But then I’ll go in on another day and get nothing.
All the circumstances are the same. The order is similarly priced, I’ve not done anything to offend him (I think), but the poppadoms are not forthcoming.

He’s still friendly, but there’s no wink. The reassuring weight increase of the bag is absent. I go to the car and check and sure enough, the order is exactly as dialled in. Nothing extra. I might not have even eaten them but I wish they were there. Anyone walking past the car would think i'd just had some really bad news.
They'd be forgiven for tapping on the window and asking if I was alright.

"Yeah... i'm ok. They never gave me any complimentary food in the take-away."

This is the trouble and I’ve spent a decade trying to work it out. There appears to be no rhyme or reason to my likelihood of getting a bit of free scran. None of the following factors seem to affect my chances:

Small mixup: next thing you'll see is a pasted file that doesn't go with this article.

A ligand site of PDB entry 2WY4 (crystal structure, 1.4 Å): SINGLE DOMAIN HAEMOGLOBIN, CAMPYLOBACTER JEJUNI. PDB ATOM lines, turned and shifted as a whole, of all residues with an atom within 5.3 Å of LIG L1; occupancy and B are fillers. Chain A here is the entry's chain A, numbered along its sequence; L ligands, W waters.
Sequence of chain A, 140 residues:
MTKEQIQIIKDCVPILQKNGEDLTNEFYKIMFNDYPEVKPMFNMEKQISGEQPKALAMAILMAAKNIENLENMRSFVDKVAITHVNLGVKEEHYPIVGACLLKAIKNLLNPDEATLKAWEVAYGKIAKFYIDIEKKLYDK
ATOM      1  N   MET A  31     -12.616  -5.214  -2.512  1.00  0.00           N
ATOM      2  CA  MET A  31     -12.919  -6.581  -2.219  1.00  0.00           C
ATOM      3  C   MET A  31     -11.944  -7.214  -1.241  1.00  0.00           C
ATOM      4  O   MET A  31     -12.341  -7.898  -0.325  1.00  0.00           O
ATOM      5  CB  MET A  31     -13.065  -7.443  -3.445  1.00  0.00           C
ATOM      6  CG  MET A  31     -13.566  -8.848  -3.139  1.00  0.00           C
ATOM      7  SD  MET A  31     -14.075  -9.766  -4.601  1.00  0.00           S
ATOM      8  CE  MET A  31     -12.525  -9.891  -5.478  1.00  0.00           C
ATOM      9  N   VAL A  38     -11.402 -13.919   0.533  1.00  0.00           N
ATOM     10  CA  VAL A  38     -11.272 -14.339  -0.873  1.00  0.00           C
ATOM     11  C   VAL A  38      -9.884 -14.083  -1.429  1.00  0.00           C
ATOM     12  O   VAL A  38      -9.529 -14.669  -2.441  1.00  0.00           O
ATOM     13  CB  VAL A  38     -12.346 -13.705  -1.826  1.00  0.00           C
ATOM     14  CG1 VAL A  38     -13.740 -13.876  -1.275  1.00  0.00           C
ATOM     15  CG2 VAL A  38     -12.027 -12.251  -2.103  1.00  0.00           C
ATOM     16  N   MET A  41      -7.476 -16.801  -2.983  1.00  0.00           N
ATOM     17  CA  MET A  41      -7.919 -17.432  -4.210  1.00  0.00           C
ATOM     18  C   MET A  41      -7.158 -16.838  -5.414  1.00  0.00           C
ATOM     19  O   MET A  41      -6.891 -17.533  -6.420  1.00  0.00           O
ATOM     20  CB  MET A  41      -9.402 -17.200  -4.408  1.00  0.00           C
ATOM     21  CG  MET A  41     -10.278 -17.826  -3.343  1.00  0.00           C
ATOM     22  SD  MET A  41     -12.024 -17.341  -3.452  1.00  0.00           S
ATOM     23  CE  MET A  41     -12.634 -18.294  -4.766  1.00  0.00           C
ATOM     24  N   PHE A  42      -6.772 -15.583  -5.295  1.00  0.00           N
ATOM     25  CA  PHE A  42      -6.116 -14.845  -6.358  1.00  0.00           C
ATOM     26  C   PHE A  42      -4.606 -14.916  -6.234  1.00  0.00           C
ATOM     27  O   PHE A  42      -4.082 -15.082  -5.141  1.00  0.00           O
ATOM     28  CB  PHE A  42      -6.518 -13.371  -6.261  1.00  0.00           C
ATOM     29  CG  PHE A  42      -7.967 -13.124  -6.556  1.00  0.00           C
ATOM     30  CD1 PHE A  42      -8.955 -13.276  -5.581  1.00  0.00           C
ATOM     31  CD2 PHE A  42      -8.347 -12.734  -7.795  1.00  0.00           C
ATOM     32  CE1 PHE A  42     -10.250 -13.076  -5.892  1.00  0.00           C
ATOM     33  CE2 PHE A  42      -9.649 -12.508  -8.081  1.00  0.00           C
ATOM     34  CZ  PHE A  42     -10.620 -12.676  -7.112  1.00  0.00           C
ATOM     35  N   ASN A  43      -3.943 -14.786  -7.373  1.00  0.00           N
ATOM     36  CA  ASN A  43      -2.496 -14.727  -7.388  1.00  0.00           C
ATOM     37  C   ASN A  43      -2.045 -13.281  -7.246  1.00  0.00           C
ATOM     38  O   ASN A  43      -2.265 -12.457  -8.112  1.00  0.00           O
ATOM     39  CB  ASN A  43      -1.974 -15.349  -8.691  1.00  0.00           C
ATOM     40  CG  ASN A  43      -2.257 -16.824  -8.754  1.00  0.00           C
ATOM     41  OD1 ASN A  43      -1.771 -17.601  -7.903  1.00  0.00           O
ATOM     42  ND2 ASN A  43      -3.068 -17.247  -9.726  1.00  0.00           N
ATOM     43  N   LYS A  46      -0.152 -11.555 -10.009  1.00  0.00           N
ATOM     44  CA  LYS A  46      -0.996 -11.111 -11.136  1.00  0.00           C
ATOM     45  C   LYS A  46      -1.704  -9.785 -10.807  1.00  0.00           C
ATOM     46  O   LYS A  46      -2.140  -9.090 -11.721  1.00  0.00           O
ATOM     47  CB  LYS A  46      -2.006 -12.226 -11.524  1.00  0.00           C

Size of order.
Price of order.
Longevity of small-talk conversation with Amir.
How busy or empty the shop is.
Proximity to any of the National or Religious holidays.
Proximity to mine or Amir’s birthdays.
Day of the week.
Time of the evening.
Production of a sob story about recent utility bills.
Casual reference to how many kids I have.

The dispensing of the poppadoms seems to be an entirely random act, beyond my ability to predict or guess.

Purely in the interests of research, I’ve purchased take-aways from the Mahbub an average of once a month. In 120 visits I’ve failed to identify a pattern.

Maybe it’s a big game that the lads in the Mahbub play. Although the customers are always nice, it can’t be much fun working in a hot kitchen all evening, so anything that helps to entertain whilst time is passing has got to be a good thing.